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Social Security eligibility requires earned income

I plan to retire in three years at age 62. My Social Security statement shows the benefit I will receive. However, I did not work for 11 years because I was caring for my children, which I consider as a full-time job. Shouldn’t I be compensated for that? And if I had never worked because I decided to care for my children, wouldn’t I still receive some sort of Social Security? If the answer to that question is yes, why not compensate me for those 11 years?

Your eligibility for a Social Security benefit and the size of that benefit are not based on how hard you worked, how important your work may have been to society, how well you did it, or how much compensation you feel it deserved.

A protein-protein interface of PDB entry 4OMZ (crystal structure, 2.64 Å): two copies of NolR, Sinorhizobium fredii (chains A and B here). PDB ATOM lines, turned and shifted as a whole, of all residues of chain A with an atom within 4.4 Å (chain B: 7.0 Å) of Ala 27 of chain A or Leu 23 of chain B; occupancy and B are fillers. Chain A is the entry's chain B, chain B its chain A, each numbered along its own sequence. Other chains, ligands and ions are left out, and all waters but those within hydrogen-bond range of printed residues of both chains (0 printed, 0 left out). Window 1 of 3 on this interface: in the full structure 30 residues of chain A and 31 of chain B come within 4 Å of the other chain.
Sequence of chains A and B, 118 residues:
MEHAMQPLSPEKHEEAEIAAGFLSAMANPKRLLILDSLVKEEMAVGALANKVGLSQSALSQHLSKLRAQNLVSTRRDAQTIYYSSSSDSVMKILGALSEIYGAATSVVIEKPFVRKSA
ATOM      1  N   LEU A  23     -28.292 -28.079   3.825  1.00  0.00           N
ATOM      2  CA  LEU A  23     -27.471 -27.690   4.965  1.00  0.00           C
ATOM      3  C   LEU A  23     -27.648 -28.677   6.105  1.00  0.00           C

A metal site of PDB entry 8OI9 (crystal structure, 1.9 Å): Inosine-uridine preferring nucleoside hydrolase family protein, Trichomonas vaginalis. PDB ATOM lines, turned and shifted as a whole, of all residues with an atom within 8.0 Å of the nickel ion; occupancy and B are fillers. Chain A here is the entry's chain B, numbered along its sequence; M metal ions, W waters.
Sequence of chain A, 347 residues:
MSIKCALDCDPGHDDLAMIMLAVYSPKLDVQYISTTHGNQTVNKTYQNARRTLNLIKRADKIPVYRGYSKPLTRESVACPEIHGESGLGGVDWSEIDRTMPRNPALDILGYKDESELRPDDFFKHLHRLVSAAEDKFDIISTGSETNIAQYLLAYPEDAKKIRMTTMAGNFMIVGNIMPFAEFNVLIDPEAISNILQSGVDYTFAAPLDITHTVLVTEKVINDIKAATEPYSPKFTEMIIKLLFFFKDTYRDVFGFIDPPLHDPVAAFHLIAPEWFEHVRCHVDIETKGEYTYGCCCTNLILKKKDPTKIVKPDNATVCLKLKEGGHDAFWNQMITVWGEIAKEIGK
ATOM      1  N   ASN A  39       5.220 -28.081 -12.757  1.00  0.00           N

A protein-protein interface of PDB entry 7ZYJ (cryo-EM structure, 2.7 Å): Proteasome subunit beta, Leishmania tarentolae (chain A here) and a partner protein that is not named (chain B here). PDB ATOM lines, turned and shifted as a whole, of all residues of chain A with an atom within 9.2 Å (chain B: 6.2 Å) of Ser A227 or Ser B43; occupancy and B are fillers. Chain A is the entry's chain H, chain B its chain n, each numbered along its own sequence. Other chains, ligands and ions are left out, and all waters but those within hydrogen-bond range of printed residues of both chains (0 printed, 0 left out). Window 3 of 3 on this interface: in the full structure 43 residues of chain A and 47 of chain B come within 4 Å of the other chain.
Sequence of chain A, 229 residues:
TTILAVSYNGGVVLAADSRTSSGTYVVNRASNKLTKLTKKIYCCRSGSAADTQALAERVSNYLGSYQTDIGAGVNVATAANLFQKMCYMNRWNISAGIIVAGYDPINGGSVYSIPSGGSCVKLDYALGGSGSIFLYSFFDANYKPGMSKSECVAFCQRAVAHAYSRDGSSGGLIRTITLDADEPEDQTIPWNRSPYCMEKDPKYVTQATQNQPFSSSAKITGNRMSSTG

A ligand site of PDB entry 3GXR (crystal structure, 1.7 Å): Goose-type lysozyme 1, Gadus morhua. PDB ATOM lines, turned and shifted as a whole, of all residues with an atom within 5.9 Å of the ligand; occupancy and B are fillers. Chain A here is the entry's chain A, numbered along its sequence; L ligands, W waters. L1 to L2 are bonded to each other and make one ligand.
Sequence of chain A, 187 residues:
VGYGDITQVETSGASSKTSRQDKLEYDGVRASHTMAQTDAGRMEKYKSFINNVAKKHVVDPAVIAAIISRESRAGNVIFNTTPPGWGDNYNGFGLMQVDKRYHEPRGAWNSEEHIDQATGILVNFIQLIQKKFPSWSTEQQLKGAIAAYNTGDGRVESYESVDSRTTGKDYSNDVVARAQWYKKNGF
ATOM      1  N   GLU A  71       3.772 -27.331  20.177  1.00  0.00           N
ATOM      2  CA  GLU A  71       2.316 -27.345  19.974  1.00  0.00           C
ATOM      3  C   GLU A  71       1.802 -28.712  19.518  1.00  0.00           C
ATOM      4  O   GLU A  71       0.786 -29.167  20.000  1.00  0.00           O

Every benefit paid by Social Security is based on a specific work record of dollars-and-cents earnings on which taxes were paid.

No, if you had never worked, you would not still receive “some sort of Social Security” unless you were eligible to claim a benefit based on someone else’s dollars-and-cents work record. To do that, you would have to be the qualifying spouse, the qualifying former spouse, or the qualifying dependent child of someone who earned income on which he or she paid taxes for at least 10 years.

Every Social Security benefit is determined by a mathematical formula based on 35 years of paid work. If you had only 10 years of earned income, it counts years in which you had no earnings as 25 years of zero dollars, regardless of why you were out of the workforce. If you earned income for more than 35 years, the formula counts only your 35 highest earning years.

THE BOTTOM LINE There is no Social Security benefit for unpaid work.


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